Thursday, October 1, 2015
Yes. As Katherine Duncan-Jones pointed out in her biographical work Ungentle Shakespeare, Shakespeare was a tightwad. In his Stratford barn, he hoarded grain to capitalize on times of bad harvest, and no evidence suggests that he was the type to stand his fellow players a round of drinks. There is of course no evidence to
the contrary, but since this blog is entitled "Shakespeare in Fiction and Fact," I find myself entitled to speculate that W. S. was extremely fond of his cash box, and that he put a tremendous amount of effort into preserving what he'd earned through the sale of plays, the patronage of King James, and the part-ownership of two London playhouses and a Stratford property, so that he could pass a wealthy estate on to a male heir who, alas, never materialized, or never materialized for long. And in this, I should add, Shakespeare was a typical early-modern middle-class English gentleman.
Will died in 1616, four centuries ago next year. His will, dated March 25, 1616, was brief. He left twenty pounds to his sister, "and all my wearing apparel." Now, that's interesting. Perhaps that's where Virginia Woolf got the idea, expressed in A Room of One's Own, that Shakespeare's sister might have yearned to be Shakespeare. I like the idea of a cross-dressed Ruth Shakespeare, gallivanting around Stratford in her elder brother's doublet and galligaskins. Shakespeare left five pounds (in today's terms, perhaps twenty-five hundred dollars) to each of his three male nephews, twenty shillings to his godson, and nearly all his plate to his granddaughter Elizabeth, daughter of his eldest child, Susanna. Ten pounds to the poor of Stratford (the folks he'd helped into poverty by driving up the price of grain in 1607). His sword (he was such a swashbuckler) to a friend, and some money to the lawyers. A few more shillings to his actor friends, and some rings for remembrance, a nice custom we no longer observe. Infamously, Shakespeare's only stipulation regarding his wife Anne was that she should receive his "second-best bed with the furniture," which probably doesn't mean anything like what it has been made to mean by "biographers" who missed their calling as novelists. (Such writers will remain nameless, except to say that they're Stephen Greenblatt.) Certainly Will didn't leave Anne destitute. By common law, she inherited a life interest in a third of the estate and to continuing residence in their fine Stratford manor, New Place. It would appear that Anne and her daughters were quarreling about the furniture, and Anne was behind the bed-and-furniture behest. Maybe.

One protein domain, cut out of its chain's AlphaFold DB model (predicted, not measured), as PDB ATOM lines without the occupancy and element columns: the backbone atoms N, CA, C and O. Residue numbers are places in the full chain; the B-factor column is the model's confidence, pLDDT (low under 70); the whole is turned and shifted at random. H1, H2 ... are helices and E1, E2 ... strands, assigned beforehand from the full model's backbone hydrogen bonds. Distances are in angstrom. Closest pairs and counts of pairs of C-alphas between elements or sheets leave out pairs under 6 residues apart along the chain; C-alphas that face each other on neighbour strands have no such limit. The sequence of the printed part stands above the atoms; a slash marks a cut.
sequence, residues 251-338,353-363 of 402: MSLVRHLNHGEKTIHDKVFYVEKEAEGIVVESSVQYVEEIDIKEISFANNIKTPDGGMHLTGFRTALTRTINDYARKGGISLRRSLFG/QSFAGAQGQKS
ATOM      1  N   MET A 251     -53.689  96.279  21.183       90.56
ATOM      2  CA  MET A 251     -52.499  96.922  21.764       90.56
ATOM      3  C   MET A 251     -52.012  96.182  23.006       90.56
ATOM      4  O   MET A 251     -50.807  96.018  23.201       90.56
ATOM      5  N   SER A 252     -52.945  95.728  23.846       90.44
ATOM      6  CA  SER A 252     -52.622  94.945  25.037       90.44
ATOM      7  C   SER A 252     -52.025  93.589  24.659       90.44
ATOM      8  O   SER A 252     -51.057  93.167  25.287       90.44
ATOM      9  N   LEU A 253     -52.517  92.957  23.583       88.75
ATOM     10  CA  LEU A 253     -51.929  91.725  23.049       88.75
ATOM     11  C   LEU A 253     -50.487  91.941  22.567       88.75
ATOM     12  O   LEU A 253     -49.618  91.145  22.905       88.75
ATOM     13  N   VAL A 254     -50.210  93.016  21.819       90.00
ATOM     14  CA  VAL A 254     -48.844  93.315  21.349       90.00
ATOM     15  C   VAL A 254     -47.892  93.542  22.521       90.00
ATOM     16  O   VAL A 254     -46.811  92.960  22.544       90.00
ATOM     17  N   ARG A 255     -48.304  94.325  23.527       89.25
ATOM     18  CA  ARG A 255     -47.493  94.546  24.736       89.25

The saddest thing about the will is the effort its author put into it to keep his estate intact, according to the English system of primogeniture. Shakespeare understood the sometimes desperate financial plight of "younger sons to younger brothers," to quote Henry IV's Falstaff (who has impressed a few such penniless men into his troop of foot soldiers). Still, Shakespeare did not challenge the custom by which elder sons (like himself) passed their estates on to eldest sons, down the line for, hopefully, perpetuity. Shakespeare's problem was, he had no sons. His own had died twenty years before he lay on his own deathbed. Lacking a male heir, he made a will which entailed his estate successively all the way down to the seventh son of his eldest daughter, and beyond this to the sons of her daughter, and of her sister (Shakespeare's youngest daughter, Judith). But Susanna never more children that a single daughter, who -- the last of Shakespeare's lineal descendants -- died childless in 1670. Judith had two sons, but they both died without offspring -- including the one she'd named "Shakespeare."
So whither went Shakespeare's wealth? In time it was dispersed among various collateral descendants. In time, even New Place burned to the ground.
But that's not as sad as it might be, since Shakespeare did leave a few plays lying around in London, not to mention some sonnets. And as far as those poems are concerned, we can be grateful that Shakespeare lived in an age before the terms "copyright" and "literary executor" meant anything at all.